I wake up to a 2 year old beside my bed. “It’s wakeup time mommy?” One eye peeping open says no, it’s still dark out, but these guys rarely go back to sleep once up, so sure baby, wakeup time it is. I stretch a bit, get out of bed, and turn on cartoons. Grab a blanket and snuggle with my youngest until the middle wakes up and joins us.
Once everyone is awake, the morning rush begins. Juice, breakfast, clothes on, and a fresh diaper for the little one. Oldest packs her backpack, and I have to tell her twice to remember her homework folder. *Sigh* One day she’ll get this on her own. Tuesday means husband works, older two have school, and youngest has mom’s day out- 4 lunches total. Assembly line it all, and before I know it we are all ready for the day. We are out the door 10 minutes early, definitely the sign of a good day.
The morning flies as I do errands, laundry and phone calls. Turn off the two lights Gabrielle left on, despite my reminder. Pick up the boys, they are crabby. Must have been a busy morning. No nap? Figures. Keep them distracted with snacks and silliness, making them giggle through their tired tears. The afternoon brings soccer practice, a dinner of leftovers, and little boys too tired to go to bed. Realize as I close their bedroom door this is the first time I’ve really had to raise my voice today, and I can count on one hand how many times in the last week. Cripes what a change! So often lately my throat has been sore from it by 7pm. Not this week.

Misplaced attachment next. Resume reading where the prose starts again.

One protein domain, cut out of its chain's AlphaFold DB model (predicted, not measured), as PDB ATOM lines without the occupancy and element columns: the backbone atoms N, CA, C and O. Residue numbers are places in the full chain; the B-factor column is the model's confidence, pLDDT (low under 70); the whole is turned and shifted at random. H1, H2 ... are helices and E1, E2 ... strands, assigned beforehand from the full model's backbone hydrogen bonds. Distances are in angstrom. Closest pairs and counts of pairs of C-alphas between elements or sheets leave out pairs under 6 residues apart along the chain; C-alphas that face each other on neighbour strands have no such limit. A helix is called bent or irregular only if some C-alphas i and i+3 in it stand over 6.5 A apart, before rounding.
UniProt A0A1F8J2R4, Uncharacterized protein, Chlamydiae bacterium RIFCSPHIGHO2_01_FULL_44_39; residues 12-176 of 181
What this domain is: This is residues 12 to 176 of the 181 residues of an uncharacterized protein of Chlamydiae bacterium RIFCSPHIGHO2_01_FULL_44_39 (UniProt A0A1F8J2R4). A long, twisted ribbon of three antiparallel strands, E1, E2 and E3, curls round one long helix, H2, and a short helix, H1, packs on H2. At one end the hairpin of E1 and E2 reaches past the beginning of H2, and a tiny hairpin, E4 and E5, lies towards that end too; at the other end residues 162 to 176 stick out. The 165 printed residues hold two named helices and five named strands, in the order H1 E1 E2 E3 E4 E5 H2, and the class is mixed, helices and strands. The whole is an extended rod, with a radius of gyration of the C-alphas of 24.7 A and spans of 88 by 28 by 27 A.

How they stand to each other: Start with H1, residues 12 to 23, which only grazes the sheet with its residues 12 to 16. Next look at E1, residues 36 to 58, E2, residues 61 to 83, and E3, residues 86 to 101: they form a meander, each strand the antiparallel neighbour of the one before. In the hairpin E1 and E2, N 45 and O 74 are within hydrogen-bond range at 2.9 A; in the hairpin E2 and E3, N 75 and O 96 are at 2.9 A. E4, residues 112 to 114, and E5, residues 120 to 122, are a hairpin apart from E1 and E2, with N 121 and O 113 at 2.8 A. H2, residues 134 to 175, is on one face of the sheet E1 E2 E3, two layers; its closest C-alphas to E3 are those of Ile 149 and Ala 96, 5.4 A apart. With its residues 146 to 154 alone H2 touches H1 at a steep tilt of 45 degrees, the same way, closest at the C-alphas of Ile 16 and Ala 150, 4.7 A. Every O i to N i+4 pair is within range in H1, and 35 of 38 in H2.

A week of having energy again.
A week of truly enjoying being with my children, even in their less-than-happy moments.
A week where housework is just housework, not an overwhelming, insurmountable drudgery.
A week where I am still busy, still stressed, yet able to see the problems for what they are, not what my mind builds them up to be.
A week back on my anti-depressant medication.
(Written as a contrast to this post, I wanted to capture the feeling of ‘normal’, and a reminder to myself as to why anti-depressants are nothing to be ashamed of. Some of us need that extra help, and I think that contrast is a good illustration of why.)